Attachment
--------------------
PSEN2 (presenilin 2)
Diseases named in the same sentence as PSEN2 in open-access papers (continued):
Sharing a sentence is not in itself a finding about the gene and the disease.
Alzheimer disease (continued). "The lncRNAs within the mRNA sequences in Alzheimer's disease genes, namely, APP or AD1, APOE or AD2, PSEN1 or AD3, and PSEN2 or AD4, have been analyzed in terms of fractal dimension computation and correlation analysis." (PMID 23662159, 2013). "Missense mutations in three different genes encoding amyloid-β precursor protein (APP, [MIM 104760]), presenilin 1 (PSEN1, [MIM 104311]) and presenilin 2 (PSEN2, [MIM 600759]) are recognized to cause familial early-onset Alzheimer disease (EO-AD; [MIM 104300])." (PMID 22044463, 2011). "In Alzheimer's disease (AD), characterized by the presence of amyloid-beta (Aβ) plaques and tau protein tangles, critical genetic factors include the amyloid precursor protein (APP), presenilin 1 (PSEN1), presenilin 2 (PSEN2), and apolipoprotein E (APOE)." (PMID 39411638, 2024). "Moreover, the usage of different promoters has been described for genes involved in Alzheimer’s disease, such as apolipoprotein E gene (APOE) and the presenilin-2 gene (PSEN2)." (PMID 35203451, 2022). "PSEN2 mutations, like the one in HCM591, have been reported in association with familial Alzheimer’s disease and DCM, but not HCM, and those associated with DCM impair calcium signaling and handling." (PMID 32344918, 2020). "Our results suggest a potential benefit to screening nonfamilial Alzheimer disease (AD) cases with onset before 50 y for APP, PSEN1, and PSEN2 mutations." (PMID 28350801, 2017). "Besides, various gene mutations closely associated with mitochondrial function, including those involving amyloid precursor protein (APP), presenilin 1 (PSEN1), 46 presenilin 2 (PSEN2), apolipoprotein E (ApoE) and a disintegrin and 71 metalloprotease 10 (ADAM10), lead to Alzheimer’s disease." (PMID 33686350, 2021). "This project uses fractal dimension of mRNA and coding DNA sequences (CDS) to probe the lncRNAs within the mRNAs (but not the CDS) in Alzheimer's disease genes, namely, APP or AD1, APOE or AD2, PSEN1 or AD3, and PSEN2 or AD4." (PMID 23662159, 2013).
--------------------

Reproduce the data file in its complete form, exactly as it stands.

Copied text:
PSEN2 (presenilin 2)
Diseases named in the same sentence as PSEN2 in open-access papers (continued):
Sharing a sentence is not in itself a finding about the gene and the disease.
Alzheimer disease (continued). "The lncRNAs within the mRNA sequences in Alzheimer's disease genes, namely, APP or AD1, APOE or AD2, PSEN1 or AD3, and PSEN2 or AD4, have been analyzed in terms of fractal dimension computation and correlation analysis." (PMID 23662159, 2013). "Missense mutations in three different genes encoding amyloid-β precursor protein (APP, [MIM 104760]), presenilin 1 (PSEN1, [MIM 104311]) and presenilin 2 (PSEN2, [MIM 600759]) are recognized to cause familial early-onset Alzheimer disease (EO-AD; [MIM 104300])." (PMID 22044463, 2011). "In Alzheimer's disease (AD), characterized by the presence of amyloid-beta (Aβ) plaques and tau protein tangles, critical genetic factors include the amyloid precursor protein (APP), presenilin 1 (PSEN1), presenilin 2 (PSEN2), and apolipoprotein E (APOE)." (PMID 39411638, 2024). "Moreover, the usage of different promoters has been described for genes involved in Alzheimer’s disease, such as apolipoprotein E gene (APOE) and the presenilin-2 gene (PSEN2)." (PMID 35203451, 2022). "PSEN2 mutations, like the one in HCM591, have been reported in association with familial Alzheimer’s disease and DCM, but not HCM, and those associated with DCM impair calcium signaling and handling." (PMID 32344918, 2020). "Our results suggest a potential benefit to screening nonfamilial Alzheimer disease (AD) cases with onset before 50 y for APP, PSEN1, and PSEN2 mutations." (PMID 28350801, 2017). "Besides, various gene mutations closely associated with mitochondrial function, including those involving amyloid precursor protein (APP), presenilin 1 (PSEN1), 46 presenilin 2 (PSEN2), apolipoprotein E (ApoE) and a disintegrin and 71 metalloprotease 10 (ADAM10), lead to Alzheimer’s disease." (PMID 33686350, 2021). "This project uses fractal dimension of mRNA and coding DNA sequences (CDS) to probe the lncRNAs within the mRNAs (but not the CDS) in Alzheimer's disease genes, namely, APP or AD1, APOE or AD2, PSEN1 or AD3, and PSEN2 or AD4." (PMID 23662159, 2013).